On a deeper level, I've been working on urban fantasy stories for some years now, shifting characters and situations around and trying to find an idea that grabs and holds me. I make no guarantees that this will be it, or that I won't shift between this story and others, but lately every novel I have worked on ends up with plots whispering, in a chorus not at all greek, 'sequels, stupid!' in the back of my head.
I have no idea if this will be that story, or just a flavour of X month/year in my head, but we shall see. It has more potential than some, since I'm starting the characters -- and reader -- off at ground floor, rather than the usual 'established characters, A, B, C major backstory events that will be Important umpteen novels down the line' that tends to be more common. Not that I dislike that: I've used it often enough, and I think it works for what it does. I just wanted to try a different tack and see if it held together better.
We shall see :)
Excerpt from Yesterday:
And it all made Hamish that much harder to stomach. I didn't want to hate him, but I was learning that it was really hard not to hate someone when they hated you in turn. Especially not when the part of me that looked in the mirror at the ghoul that stared back agreed with him in some small way. What better response to a monster than hate? So, to drown out all of that, I walked slowly and tried on mantras, like: 'It's not me, it's you' and 'I may be a monster, but it's not all I am'. It probably didn't help, but it also didn't hurt. Much.
Monday, December 03, 2012
As for the story itself, I've reached the point where I'm entirely happy that the first draft is being tossed aside. A few lines are being kept, some scenes reworked: Say, 1,000 words out of 50,000 will be salvageable in this treatment. It is more extreme than normal, but also the first time I've tried doing a story almost entirely by the seat of my pants, hence the utter failure of story and setting to mesh together.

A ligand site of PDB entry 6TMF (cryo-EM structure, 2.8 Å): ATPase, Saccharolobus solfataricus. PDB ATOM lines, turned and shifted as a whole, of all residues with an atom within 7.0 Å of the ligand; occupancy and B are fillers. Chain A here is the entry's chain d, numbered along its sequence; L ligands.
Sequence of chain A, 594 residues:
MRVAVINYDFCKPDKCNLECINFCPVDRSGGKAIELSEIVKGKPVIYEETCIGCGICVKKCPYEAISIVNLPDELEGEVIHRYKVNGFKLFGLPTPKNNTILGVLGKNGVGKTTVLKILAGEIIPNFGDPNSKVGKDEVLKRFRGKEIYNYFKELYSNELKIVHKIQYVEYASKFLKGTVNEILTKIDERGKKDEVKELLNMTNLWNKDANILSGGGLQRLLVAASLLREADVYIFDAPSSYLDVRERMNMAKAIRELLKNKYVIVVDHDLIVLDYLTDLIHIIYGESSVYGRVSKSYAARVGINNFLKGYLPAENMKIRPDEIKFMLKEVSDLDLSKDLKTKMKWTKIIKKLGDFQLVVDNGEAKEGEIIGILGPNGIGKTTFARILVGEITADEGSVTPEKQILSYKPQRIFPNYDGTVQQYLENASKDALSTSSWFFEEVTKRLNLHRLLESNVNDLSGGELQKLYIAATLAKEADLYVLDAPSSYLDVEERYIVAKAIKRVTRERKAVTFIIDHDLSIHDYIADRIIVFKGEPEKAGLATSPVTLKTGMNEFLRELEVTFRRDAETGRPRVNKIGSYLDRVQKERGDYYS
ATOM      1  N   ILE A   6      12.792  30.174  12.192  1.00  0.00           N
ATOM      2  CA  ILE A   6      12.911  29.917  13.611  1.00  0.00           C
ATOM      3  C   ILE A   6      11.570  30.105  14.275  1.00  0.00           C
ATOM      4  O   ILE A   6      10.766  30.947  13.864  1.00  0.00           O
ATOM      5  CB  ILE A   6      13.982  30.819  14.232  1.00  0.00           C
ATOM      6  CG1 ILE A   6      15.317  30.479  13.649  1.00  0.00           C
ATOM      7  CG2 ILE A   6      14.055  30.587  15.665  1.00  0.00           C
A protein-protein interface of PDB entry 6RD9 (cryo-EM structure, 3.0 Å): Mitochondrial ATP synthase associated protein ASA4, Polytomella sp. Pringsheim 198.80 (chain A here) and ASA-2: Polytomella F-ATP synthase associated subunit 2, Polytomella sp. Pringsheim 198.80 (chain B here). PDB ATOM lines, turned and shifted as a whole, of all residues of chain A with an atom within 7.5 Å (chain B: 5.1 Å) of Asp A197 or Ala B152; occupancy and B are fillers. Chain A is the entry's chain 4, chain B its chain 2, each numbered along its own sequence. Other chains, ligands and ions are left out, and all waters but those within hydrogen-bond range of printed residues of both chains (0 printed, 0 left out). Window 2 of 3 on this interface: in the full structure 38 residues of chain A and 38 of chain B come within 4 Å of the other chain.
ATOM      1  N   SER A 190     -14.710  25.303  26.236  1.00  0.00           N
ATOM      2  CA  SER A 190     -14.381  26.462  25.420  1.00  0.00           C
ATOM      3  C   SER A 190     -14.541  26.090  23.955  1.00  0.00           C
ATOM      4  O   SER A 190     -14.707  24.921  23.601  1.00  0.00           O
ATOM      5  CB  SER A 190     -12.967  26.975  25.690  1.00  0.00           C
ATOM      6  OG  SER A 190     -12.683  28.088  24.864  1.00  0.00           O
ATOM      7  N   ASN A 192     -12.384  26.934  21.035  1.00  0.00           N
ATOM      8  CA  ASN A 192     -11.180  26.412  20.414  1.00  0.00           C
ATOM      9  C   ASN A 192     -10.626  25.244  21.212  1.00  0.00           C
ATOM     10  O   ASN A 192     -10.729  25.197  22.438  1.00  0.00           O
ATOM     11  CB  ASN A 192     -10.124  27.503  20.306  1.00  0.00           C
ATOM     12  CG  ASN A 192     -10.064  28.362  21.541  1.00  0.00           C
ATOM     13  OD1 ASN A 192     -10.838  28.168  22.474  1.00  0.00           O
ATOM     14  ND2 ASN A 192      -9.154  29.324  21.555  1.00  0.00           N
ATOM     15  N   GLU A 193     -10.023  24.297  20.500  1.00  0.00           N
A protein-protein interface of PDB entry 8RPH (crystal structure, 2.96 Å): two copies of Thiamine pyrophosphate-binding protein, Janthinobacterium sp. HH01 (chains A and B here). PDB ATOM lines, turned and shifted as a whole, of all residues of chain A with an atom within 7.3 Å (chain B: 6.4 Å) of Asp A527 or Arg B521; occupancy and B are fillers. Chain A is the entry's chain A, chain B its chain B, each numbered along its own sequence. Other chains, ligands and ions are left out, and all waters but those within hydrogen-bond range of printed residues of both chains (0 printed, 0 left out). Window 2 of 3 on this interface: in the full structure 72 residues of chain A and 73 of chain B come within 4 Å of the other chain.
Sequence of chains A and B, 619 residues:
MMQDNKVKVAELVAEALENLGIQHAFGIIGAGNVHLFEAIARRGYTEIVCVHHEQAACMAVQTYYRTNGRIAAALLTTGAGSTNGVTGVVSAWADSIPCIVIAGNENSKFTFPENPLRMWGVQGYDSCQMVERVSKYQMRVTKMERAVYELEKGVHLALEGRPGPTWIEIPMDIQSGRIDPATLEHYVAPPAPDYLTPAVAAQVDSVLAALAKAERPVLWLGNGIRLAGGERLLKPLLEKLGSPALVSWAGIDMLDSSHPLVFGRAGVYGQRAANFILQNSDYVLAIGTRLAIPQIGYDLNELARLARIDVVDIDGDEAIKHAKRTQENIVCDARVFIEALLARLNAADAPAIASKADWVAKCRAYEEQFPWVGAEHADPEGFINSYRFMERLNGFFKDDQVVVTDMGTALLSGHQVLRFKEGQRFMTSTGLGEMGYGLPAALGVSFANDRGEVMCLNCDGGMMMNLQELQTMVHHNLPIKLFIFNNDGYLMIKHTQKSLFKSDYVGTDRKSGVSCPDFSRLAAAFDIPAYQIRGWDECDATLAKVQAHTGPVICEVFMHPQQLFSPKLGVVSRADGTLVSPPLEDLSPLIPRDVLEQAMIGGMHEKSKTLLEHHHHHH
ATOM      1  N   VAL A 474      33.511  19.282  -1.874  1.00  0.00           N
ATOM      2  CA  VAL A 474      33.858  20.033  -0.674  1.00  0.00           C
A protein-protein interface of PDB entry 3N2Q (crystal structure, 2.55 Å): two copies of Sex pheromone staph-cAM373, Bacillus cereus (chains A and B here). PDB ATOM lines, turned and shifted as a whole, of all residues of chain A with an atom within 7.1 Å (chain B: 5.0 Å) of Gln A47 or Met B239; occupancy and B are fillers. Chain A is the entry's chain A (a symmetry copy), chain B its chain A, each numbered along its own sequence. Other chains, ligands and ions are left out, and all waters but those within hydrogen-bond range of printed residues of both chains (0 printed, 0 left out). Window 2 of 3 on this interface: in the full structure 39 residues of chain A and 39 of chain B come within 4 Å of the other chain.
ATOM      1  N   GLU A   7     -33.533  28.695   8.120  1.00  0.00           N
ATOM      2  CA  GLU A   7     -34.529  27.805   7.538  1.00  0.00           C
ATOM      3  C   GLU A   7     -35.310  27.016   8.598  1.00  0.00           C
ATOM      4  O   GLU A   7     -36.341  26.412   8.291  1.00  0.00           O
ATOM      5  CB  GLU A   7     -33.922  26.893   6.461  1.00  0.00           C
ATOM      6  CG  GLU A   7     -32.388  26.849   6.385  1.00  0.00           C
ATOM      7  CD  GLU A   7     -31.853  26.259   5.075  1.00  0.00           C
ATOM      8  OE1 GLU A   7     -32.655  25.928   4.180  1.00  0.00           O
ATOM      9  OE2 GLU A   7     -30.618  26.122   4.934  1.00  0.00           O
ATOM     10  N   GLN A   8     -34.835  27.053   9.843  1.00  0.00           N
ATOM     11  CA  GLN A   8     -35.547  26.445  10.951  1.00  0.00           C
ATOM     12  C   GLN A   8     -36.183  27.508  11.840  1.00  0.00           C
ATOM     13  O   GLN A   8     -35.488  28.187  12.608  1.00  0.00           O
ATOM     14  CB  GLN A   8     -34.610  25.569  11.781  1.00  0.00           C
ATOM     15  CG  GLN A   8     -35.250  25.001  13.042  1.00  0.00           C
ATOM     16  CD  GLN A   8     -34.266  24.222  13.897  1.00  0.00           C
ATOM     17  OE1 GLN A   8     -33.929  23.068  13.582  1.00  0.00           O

I've finally reached the point where my now-basic method of 'write a draft, toss it aside, redo it' has reached my brain as: 'This is your method. Deal with it and don't burn out on the story.' I'm also dealing with the fact that most stories I am working on now want to have sequels and be series despite years of having no desire to do anything like that at all.
We change, and what/how we write changes. I figure as long as I still enjoy writing -- which I do, even past the dreaded 1 million words marker -- I should just embrace things and run with them. Hopefully they shall lead to a finish line :)
Saturday, December 01, 2012
Waking Dreams (2003): 52,214
Higher Ground (2004): 105,857
Guardian Monsters (2005): 54,347
My Cat Used To Be A Buddhist (2006): 50,074
New Fires (2006): 50,857
The Coroner's Tale (2007): at 62,857
Roadside Attractions at the End of the World (2007): 50,314
Necessity and Power (2008): 74,988
Roadside Attractions (new version) (2009): 50,269
The Adventures of the Miskatonic Elementary School Kids #1 (2009): 50,277
Shadows of Never (2009): 50,002
Monsters & Miracles (2010): 67,571
Dogs of War, vol. 1: Contact (2010): 72,747
Found (2011, summer): 50,045
Rites of Exorcism (2011): 69,681
The Long Way to Home: a journey of a Boy & Fox (2012, summer): 51,695
The Second Theft (2012): 75,086
Ghoulish Happenings (2012): 62,691
For a staggering 10 year total of: 1,101,572.